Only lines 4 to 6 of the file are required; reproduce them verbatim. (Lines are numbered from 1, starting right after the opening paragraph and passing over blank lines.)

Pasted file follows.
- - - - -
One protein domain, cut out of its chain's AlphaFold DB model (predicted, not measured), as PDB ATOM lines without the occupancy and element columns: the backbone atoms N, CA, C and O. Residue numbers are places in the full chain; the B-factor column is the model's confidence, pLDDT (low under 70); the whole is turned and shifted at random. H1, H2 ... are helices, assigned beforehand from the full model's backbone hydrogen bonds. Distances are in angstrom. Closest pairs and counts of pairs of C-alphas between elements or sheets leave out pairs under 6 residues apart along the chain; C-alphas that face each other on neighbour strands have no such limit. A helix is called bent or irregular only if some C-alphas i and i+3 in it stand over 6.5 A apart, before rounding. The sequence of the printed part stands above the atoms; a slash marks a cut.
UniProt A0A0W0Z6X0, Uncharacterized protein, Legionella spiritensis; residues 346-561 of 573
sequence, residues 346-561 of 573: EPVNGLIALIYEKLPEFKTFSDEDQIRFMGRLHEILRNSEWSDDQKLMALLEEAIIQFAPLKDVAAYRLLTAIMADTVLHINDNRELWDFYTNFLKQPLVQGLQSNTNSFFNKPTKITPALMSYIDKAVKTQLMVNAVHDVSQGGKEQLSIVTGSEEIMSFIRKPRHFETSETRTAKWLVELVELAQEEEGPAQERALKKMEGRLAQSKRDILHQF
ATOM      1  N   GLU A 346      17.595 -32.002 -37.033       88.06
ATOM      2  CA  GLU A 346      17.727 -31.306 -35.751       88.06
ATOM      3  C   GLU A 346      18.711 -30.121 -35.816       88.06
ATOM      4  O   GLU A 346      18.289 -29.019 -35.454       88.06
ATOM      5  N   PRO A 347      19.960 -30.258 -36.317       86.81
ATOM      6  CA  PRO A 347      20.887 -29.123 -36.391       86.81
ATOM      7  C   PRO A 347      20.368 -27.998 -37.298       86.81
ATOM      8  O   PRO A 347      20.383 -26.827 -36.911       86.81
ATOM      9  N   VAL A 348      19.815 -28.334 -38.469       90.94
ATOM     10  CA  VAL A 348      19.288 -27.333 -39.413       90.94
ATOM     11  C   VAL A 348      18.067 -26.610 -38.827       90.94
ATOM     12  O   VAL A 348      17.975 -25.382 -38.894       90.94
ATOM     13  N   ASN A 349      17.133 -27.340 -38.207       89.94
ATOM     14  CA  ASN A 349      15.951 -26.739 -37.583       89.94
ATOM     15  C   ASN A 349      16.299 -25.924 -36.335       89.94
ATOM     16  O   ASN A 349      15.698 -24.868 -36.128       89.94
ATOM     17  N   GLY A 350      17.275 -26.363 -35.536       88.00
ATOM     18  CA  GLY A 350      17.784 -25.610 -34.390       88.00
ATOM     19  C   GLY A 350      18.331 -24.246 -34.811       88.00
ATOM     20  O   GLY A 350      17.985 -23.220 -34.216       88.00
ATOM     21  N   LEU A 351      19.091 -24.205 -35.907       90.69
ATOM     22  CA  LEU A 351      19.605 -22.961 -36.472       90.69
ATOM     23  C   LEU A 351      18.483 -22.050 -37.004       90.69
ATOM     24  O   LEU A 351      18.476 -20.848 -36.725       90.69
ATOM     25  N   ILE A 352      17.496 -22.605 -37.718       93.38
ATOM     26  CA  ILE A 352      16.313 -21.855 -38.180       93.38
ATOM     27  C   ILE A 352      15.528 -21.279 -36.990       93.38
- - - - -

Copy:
ATOM      2  CA  GLU A 346      17.727 -31.306 -35.751       88.06
ATOM      3  C   GLU A 346      18.711 -30.121 -35.816       88.06
ATOM      4  O   GLU A 346      18.289 -29.019 -35.454       88.06